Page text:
Ragnarök Makes An Important Change To Boss Fights


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A big ol beastie launches itselkf at Kratos's head.

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Screenshot: Sony

There are few more divisive issues in modern gaming than boss fights. I’d have thought that a ridiculous claim to make had I not been on the receiving end of literal death threats for previously suggesting boss fights should be skippable. So there’s no doubt there will be a combination of consternation and delight at the news that God Of War: Ragnarök introduces mid-boss checkpoints for those who want them.

Having previously not dared to say, due to the terrifyingly complicated list of different embargoes on Ragnarök review code, I’ve been secretly delighted by the discovery of this incredibly helpful feature for the last week or so. I can finally share it! Within God Of War: Ragnarök’s accessibility settings is an option to give miniboss fights a midway checkpoint.

Now, let’s be abundantly clear: This is an option. It’s off by default, it’s not trumpeted by the game, but in the middle of the superb collection of over 70 accessibility options, under the Combat section, appears “Miniboss Checkpoints.” Switching this on means if you can battle a boss to halfway down its health bar, then lose, it’ll be at that mid-point when you restart.

The game notes, “This option is meant to be activated if a Miniboss has provided an insurmountable challenge. It is locked in No Mercy and God Of War difficulty.” But of course, for people who simply hate boss fights (and we are legion), it’s an option that just makes these tiresome difficulty walls less of a frustration.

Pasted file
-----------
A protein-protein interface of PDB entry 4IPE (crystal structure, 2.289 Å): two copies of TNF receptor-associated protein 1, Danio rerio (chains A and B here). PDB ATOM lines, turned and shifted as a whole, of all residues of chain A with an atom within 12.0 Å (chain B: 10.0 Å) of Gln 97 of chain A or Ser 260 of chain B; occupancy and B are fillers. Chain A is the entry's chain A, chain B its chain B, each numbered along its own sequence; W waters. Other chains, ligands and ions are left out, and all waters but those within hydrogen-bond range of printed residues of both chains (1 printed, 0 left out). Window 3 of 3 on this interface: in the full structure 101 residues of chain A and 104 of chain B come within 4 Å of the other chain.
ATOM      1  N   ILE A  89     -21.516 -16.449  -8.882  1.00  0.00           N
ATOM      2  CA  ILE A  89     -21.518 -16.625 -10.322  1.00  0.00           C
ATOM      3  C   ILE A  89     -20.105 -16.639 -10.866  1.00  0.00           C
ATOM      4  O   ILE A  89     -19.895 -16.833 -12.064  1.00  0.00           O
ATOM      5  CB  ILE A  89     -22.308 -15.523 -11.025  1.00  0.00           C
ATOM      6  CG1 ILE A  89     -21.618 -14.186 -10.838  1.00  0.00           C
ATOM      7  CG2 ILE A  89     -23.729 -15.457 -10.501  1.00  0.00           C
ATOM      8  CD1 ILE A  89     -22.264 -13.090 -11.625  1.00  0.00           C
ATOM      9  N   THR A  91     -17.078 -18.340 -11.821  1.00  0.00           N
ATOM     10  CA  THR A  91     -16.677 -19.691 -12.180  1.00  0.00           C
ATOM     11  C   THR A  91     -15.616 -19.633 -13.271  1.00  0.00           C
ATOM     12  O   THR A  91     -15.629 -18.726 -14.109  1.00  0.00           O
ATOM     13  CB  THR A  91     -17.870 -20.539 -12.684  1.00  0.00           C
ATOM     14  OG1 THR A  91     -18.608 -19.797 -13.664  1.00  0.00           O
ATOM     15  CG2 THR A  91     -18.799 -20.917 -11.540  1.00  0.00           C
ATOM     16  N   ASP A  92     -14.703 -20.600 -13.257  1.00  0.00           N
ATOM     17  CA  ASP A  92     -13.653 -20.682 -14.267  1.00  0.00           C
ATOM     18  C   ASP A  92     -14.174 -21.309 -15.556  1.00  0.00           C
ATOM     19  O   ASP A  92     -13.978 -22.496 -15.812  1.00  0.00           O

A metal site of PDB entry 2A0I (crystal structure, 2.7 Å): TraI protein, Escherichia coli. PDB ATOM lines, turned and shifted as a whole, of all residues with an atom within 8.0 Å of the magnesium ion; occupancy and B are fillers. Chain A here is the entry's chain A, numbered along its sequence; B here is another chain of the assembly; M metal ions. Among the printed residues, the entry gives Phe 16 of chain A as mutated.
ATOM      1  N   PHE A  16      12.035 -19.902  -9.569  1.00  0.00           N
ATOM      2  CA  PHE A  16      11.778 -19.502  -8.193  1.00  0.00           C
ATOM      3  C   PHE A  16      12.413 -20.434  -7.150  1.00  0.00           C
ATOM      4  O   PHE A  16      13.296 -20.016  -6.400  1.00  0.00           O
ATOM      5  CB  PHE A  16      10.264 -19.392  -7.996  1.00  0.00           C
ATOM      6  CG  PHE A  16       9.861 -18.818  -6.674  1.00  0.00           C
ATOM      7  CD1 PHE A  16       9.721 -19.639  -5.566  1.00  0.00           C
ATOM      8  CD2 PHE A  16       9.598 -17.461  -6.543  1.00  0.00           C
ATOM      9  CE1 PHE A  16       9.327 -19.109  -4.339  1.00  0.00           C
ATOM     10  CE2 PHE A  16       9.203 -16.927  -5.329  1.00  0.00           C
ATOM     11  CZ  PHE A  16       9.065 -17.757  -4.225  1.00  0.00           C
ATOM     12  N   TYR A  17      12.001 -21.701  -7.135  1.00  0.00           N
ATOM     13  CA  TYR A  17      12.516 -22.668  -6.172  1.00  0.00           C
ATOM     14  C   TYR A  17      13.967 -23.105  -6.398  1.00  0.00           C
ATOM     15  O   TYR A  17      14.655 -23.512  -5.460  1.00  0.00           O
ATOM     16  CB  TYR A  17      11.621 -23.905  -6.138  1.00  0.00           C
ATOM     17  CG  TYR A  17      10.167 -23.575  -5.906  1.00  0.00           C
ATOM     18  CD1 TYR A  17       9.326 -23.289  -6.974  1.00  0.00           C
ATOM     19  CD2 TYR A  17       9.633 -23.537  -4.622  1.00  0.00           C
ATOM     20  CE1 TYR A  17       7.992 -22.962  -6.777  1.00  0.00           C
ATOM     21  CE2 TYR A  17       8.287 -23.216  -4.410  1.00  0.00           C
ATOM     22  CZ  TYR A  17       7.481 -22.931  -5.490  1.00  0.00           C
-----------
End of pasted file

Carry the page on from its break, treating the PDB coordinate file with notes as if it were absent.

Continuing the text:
Such news is never met gracefully. When accessibility advocate Steve Saylor tweeted his enthusiasm for the optionmaking clear that he too believed it a boon for all players, not just those with disabilities, of course people rushed in to point out how terrible this is. Always using reductio ad absurdum to explain what a slippery slope this is, people’s peculiar fear is that this sort of option will somehow become forced upon them should it prove popular with anyone else.

Read More: God Of War Ragnarök: The Kotaku Review

“Wouldn’t that just defeat the purpose of a boss battle?” asked one typical response on Twitter, continuing, “At that point just make the game an interactive movie or something.” It’s such a peculiar refusal to understand the issues involved, given that Ragnarök is a game primarily based around constant combat, only occasionally interrupted by the far harder boss fights. This daft idea that giving a clearer path through these spikes somehow reduces the entire game to a passive experience is frustratingly persistent.

The alternative, that those who fiercely defend boss fights seem so often unable to comprehend, is giving up. You’ve paid your eye-watering $70 for a copy of a game, but then early on encounter a situation that—no matter how many times you try—you cannot get past. That’s it. The game’s over for you, your huge amount of money wasted. At this point, the only option to see what happens beyond this point, ironically, is an entirely passive experience: Watching it on YouTube.

Making boss fights something significantly easier to get past, for those who want thatis such a positive move for games, and I dearly hope that others will ignore the noise from the “git-gud” assholes and copy Santa Monica’s actions here. Or even go further, and set options to simply skip right past them, to get on with playing the other 95 percent of the game. And no, no one is suggesting that happen to Elden Ring or whatever. But where boss fights are insurmountable challenges that wall off the majority of a game, it’s hubris to refuse to concede ground.



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